Why the Rumored Nevin for Griffey Deal Made No Sense

Okay, with luck this is the last I’ll say on the topic, but it occurs to me that although I’ve written a great deal about The Rumor in various other forums, I may not have made my point clearly enough here. So I’ll try to summarize what I’ve written elsewhere and that, as they say, will be that.

The problem I have with the rumored Phil Nevin for Ken Griffey Jr. deal is this:

If the Padres take on Griffey’s salary in its entirety, they’re pretty much committed to getting rid of Trevor Hoffman (itself a very tricky proposition, for reasons explained elsewhere), Ryan Klesko, and possibly Mark Kotsay. Mabye that makes sense if they’re close to contending. But right now the Padres are still in the building phase and aren’t in a position to take on salary for a potential short-term gain.

The only way the Pads make this kind of trade is if the Reds give them enough money that they end up paying Junior only a little more than what Nevin currently makes (and that won’t happen because the point of this trade from the Reds’ standpoint presumably is to rid themselves of a huge contract). Otherwise this is a disastrous trade for the Padres. Unless John Moores suddenly comes up with a bunch of money and decides he can increase payroll by a lot. And we know that’s not going to happen.

Is Griffey a better player than Nevin? If healthy, the answer is yes. It’s not as resounding as it was a few years ago, but a healthy Griffey is better than a heathy Nevin. Few people will argue that point. But this isn’t about production, it’s about money. Asking the Padres to spend an additional $49 million on payroll for a player not named Vlad or Alex over the next four years is just insane. Aside from the Expos, there aren’t many clubs less likely than the Padres to fork over that kind of cash to a single player.

Let’s distill all this talk to its most basic elements. Here is what we know about each of the parties involved:

The Reds

  • are looking to trim payroll
  • have a 30-year-old third baseman who made $2.1 million in 2002 and who is eligible for arbitration; for his career he is a .271/.333/.446 hitter and generally is regarded as an above-average defender

The Padres

  • are not looking to add payroll
  • have a 22-year-old third baseman who is as cheap as they come (right now); in his first big-league season he hit .271/.317/.323 and showed the ability to be an above-average defender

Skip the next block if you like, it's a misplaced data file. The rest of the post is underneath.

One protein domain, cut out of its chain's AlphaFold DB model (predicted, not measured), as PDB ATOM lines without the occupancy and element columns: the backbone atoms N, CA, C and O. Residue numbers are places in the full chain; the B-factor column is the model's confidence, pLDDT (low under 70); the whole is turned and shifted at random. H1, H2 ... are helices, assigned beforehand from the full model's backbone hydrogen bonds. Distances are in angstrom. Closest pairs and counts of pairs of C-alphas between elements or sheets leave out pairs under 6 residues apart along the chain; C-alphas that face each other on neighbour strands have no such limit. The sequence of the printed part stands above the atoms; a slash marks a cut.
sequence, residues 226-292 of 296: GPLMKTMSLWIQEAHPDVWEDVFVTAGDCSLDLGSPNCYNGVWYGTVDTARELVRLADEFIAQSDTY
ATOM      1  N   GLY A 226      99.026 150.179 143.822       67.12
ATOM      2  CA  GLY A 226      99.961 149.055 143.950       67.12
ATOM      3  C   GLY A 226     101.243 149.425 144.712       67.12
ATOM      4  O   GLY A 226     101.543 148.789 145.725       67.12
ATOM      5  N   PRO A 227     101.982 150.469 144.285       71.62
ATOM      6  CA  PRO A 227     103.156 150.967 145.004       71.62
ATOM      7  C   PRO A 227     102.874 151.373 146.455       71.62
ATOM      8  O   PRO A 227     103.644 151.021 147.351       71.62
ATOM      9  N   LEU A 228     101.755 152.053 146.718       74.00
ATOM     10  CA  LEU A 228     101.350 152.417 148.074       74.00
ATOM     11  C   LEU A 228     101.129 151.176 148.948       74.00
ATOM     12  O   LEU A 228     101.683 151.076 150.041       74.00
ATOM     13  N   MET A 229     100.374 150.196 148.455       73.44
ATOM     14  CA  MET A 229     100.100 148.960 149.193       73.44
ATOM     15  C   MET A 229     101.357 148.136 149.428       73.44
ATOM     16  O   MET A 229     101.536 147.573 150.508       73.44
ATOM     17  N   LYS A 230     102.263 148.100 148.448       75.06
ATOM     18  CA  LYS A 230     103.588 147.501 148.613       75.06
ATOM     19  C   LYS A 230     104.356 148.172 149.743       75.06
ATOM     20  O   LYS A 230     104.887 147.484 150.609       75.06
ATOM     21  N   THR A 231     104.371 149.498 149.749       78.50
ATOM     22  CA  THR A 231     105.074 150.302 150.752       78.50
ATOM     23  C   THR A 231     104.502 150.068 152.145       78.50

Phil Nevin

  • is scheduled to make $30 million over the next 4 years
  • has a no-trade clause in his contract; he and his family make their home in Poway, and he has stated that the only teams he would consider waiving his no-trade clause for are those that play and train on the west coast: the Angels, the Mariners, the Giants, and the A’s
  • wants to play third base if he changes teams; that eliminates the Angels and the A’s
  • is 32 years old, has hit .275/.348/.485 for his career, and generally is regarded as a below-average defender

Ken Griffey Jr.

  • is scheduled to make $79 million over the next 6 years
  • prior to the 2000 season demanded and received a trade from a west coast club to his hometown team, the Reds
  • is under contractual obligation for the next 3-4 years to promote businesses owned by Reds owner Carl Lindner
  • is 33 years old and has hit .295/.379/.562 for his career
  • has missed an average of 53 games per year in his three NL seasons

Taking the above facts into consideration, here are several things that killed this deal before it ever got of the ground:

  • The Reds don’t need a third baseman.
  • Even if they did, Nevin can’t really play third base, so this trade doesn’t address that need.
  • The Padres can’t afford to take on the additional salary that Griffey would represent without substantial (at least $30 million) compensation to the Padres.
  • Cincinnati isn’t in California.
  • The Padres are not a business owned by Carl Lindner.

The only way I see something getting done is if the Padres send Nevin to the Giants, who send Russ Ortiz ($2.9 million in 2002) or Jason Schmidt ($4.9 million in 2002) and maybe a second-tier prospect to the Reds, who send Griffey and a few boatloads of cash to the Pads. Still seems far-fetched to me, but stranger things have happened (see, e.g., Carrot Top’s career).

Heck, if the Padres are going to go that route, I’d rather see them pursue Brian Giles, who is younger, cheaper, healthier, and more productive at this point in their respective careers than is Junior. Plus he’s from San Diego. What could be better?

Here are some other takes on the rumor:

Finally, here is what some fans in Cincy have to say: As usual, Junior is the hot topic (Cincinnati Enquirer). What’s fascinating to me is how much Reds fans seem to love Griffey despite the fact that (a) he’s missed about one-third of his team’s games since he’s joined them, (b) he hasn’t helped the Reds in the standings (in the three years preceding his arrival the Reds averaged 83 wins; in the three years since they’ve averaged 76 wins), and (c) he’s costing the club a lot of money and potentially keeping them from making other moves to improve their chances of winning. Why is his presence so important to the team? Seriously.

At any rate, even if their fans and media types don’t get it, the Reds must realize that the Padres can’t afford Griffey. And I sure as heck hope the Padres know this. If not, I guess we can all be thankful that Nevin invoked his no-trade clause and saved us from ourselves.

That’s enough for one day. I’ll talk about Brady Anderson tomorrow…

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